The Korean Association for the Study of English Language and Linguistics

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Korean Journal of English Language and Linguistics - Vol. 22

[ Article ]
Korea Journal of English Language and Linguistics - Vol. 22, No. 0, pp. 86-99
Abbreviation: KASELL
ISSN: 1598-1398 (Print) 2586-7474 (Online)
Print publication date 31 Jan 2022
Received 05 Jan 2022 Revised 20 Feb 2022 Accepted 27 Feb 2022
DOI: https://doi.org/10.15738/kjell.22..202202.86

Exploring the Sequence Effect of Input and Output on the Learning of English Articles
Eun Young Kang
Professor, Kongju University (ekang@kongju.ac.kr)


© 2022 KASELL All rights reserved
This is an open-access article distributed under the terms of the Creative Commons License, which permits unrestricted non-commercial use, distribution, and reproduction in any medium, provided the original work is properly cited.

Abstract

This study examined whether the ordering of input and output could affect the learning of English articles. Sixty-nine Korean high school learners of English were divided into two experimental groups and a comparison group. The experimental groups were provided with (1) an L1-L2 translation output task and (2) a relevant L2 narrative written input, while two groups of students were presented with the tasks in a reverse order. An input-output group read an L2 narrative text first and then engaged in the L1-L2 translation, whereas an output-input group completed the translation followed by an opportunity to read the narrative text. The comparison group read the same L2 text and completed reading comprehension questions. After this cycle of treatment was repeated three times, the learners’ use of English articles was assessed using a writing task. Progress was measured with two post-tests based on the TLU (Target-Like Use, Pica 1991) score for their use of articles. A repeated measure ANOVA revealed that the output-input treatment resulted in higher scores throughout the two post-tests than the input-output sequence and the comparison group. The result indicates that the availability of relevant input immediately after learners’ output experience could enhance the learning of particular elements of language for which they are acquisition-ready. This result may have implications for language teachers and L2 researchers in helping them to design output tasks.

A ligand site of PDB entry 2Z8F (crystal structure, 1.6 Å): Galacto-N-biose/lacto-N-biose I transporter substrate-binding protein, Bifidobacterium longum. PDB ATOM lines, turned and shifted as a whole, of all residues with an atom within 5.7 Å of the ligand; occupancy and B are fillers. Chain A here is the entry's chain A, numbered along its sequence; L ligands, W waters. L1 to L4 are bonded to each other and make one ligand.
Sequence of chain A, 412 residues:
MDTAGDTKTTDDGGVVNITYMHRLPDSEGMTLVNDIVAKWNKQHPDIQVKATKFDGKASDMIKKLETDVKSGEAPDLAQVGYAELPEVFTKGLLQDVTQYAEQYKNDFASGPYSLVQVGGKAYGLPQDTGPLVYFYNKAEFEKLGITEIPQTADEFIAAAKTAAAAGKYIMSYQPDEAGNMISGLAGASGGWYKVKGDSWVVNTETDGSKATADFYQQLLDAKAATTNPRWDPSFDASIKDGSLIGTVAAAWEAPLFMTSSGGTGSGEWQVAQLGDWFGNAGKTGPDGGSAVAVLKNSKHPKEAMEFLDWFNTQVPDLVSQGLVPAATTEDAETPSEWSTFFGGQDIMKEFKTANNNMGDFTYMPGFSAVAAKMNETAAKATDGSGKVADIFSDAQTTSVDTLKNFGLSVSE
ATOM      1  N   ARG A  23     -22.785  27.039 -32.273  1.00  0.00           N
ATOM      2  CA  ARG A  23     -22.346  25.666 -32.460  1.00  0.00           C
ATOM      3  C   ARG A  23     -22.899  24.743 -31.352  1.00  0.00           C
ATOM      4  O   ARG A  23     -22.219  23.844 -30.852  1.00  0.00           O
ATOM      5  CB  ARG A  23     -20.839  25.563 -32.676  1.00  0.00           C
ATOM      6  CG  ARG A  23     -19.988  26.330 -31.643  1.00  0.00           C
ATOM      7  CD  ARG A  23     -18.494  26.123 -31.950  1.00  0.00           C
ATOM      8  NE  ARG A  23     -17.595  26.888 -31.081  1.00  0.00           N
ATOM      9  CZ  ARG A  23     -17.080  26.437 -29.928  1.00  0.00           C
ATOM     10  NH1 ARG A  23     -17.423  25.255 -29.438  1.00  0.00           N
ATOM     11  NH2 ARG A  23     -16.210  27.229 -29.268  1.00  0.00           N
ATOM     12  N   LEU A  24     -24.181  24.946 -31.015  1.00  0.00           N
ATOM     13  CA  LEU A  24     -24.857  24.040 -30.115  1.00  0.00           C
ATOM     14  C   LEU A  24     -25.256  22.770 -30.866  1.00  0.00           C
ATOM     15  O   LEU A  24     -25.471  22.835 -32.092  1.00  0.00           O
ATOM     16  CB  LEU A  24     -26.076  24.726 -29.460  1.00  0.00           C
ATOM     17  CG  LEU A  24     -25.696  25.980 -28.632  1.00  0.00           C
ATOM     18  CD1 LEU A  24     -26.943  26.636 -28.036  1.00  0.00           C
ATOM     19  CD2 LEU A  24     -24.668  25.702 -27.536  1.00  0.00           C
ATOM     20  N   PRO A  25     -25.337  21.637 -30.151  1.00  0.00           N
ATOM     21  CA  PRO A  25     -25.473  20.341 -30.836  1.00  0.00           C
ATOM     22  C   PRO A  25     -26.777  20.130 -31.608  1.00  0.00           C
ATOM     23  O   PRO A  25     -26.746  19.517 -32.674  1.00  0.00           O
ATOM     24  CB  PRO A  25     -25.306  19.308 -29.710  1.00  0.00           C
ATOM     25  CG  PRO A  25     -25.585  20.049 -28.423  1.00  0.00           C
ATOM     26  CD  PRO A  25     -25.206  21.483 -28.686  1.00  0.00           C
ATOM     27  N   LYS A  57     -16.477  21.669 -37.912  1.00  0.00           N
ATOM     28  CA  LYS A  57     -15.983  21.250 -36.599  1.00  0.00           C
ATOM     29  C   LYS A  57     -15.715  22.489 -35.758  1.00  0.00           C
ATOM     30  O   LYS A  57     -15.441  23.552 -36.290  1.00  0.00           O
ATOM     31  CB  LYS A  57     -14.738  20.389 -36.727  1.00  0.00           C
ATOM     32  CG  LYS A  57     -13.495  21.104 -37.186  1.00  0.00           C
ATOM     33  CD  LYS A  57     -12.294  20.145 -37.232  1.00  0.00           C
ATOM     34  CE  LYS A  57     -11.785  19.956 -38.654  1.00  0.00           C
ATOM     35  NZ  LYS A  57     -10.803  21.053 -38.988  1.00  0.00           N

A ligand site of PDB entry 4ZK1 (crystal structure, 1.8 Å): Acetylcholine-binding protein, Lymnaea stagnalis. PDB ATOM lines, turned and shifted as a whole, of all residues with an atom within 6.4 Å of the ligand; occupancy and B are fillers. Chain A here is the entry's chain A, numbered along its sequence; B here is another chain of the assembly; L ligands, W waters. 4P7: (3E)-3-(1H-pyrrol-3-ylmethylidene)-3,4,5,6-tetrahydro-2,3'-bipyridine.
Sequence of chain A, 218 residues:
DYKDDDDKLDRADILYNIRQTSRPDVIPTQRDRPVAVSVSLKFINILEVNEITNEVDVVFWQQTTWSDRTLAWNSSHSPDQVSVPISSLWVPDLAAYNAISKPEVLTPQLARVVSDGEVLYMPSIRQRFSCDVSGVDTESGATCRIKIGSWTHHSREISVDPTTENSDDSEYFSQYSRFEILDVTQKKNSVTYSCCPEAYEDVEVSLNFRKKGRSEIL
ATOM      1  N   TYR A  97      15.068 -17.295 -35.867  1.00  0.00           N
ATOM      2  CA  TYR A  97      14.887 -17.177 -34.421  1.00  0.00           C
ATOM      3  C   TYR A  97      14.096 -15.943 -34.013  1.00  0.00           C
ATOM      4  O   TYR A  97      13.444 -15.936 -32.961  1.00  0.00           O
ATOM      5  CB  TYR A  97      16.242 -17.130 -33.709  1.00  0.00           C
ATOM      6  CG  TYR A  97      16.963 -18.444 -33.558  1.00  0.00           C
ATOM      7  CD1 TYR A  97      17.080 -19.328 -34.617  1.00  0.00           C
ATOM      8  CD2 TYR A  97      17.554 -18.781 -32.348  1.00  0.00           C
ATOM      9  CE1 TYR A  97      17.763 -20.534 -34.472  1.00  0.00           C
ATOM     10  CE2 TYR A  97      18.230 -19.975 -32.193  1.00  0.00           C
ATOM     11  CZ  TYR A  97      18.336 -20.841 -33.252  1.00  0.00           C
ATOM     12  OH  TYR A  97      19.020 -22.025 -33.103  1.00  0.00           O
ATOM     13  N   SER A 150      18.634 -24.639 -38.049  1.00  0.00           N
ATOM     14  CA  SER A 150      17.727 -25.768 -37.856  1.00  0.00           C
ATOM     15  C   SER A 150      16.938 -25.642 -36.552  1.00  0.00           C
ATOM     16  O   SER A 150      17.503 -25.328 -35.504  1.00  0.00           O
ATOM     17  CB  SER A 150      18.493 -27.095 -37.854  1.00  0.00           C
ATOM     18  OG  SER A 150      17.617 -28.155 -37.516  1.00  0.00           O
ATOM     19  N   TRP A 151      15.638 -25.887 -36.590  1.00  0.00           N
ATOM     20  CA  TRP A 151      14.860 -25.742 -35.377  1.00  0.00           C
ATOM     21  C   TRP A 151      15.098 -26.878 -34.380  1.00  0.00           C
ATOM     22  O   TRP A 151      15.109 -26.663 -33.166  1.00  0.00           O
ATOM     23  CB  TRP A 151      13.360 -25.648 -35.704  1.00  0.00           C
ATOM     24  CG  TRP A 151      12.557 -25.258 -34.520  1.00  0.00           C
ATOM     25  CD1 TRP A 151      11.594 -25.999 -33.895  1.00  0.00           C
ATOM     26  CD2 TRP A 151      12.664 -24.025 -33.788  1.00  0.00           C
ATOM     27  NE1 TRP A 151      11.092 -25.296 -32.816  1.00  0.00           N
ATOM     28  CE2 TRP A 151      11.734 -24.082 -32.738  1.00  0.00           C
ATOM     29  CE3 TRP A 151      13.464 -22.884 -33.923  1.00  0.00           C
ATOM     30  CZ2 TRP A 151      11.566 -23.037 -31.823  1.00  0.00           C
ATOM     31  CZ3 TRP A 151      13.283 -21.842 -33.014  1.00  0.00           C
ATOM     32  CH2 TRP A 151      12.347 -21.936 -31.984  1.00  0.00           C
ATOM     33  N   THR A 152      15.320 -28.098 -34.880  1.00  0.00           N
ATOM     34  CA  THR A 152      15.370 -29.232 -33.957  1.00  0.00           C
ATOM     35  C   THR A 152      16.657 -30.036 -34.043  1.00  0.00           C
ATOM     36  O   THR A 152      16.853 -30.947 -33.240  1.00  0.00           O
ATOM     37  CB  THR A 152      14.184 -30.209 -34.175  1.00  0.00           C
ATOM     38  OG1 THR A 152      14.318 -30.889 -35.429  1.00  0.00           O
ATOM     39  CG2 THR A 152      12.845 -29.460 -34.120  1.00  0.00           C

Keywords: English articles, input, output, noticing function of output

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